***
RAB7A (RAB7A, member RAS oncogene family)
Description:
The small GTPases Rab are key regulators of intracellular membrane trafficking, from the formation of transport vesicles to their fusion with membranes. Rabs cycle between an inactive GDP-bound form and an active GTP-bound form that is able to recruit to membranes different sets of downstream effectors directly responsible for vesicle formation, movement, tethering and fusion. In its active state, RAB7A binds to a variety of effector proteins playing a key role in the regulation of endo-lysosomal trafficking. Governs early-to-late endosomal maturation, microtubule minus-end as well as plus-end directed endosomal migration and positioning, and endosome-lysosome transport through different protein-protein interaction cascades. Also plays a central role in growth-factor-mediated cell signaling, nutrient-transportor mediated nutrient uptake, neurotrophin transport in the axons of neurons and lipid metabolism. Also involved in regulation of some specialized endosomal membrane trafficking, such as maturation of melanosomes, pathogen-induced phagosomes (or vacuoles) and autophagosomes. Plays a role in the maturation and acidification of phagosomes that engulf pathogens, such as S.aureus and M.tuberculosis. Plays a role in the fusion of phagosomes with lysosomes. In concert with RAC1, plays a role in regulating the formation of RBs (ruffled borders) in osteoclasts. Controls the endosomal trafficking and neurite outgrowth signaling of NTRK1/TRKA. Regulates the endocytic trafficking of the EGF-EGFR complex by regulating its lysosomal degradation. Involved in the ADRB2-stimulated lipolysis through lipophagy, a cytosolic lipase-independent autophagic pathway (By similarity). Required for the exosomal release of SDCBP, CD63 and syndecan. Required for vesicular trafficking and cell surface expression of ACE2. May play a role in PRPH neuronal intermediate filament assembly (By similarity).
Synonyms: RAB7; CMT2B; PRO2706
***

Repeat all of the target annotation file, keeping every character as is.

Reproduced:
RAB7A (RAB7A, member RAS oncogene family)
Description:
The small GTPases Rab are key regulators of intracellular membrane trafficking, from the formation of transport vesicles to their fusion with membranes. Rabs cycle between an inactive GDP-bound form and an active GTP-bound form that is able to recruit to membranes different sets of downstream effectors directly responsible for vesicle formation, movement, tethering and fusion. In its active state, RAB7A binds to a variety of effector proteins playing a key role in the regulation of endo-lysosomal trafficking. Governs early-to-late endosomal maturation, microtubule minus-end as well as plus-end directed endosomal migration and positioning, and endosome-lysosome transport through different protein-protein interaction cascades. Also plays a central role in growth-factor-mediated cell signaling, nutrient-transportor mediated nutrient uptake, neurotrophin transport in the axons of neurons and lipid metabolism. Also involved in regulation of some specialized endosomal membrane trafficking, such as maturation of melanosomes, pathogen-induced phagosomes (or vacuoles) and autophagosomes. Plays a role in the maturation and acidification of phagosomes that engulf pathogens, such as S.aureus and M.tuberculosis. Plays a role in the fusion of phagosomes with lysosomes. In concert with RAC1, plays a role in regulating the formation of RBs (ruffled borders) in osteoclasts. Controls the endosomal trafficking and neurite outgrowth signaling of NTRK1/TRKA. Regulates the endocytic trafficking of the EGF-EGFR complex by regulating its lysosomal degradation. Involved in the ADRB2-stimulated lipolysis through lipophagy, a cytosolic lipase-independent autophagic pathway (By similarity). Required for the exosomal release of SDCBP, CD63 and syndecan. Required for vesicular trafficking and cell surface expression of ACE2. May play a role in PRPH neuronal intermediate filament assembly (By similarity).
Synonyms: RAB7; CMT2B; PRO2706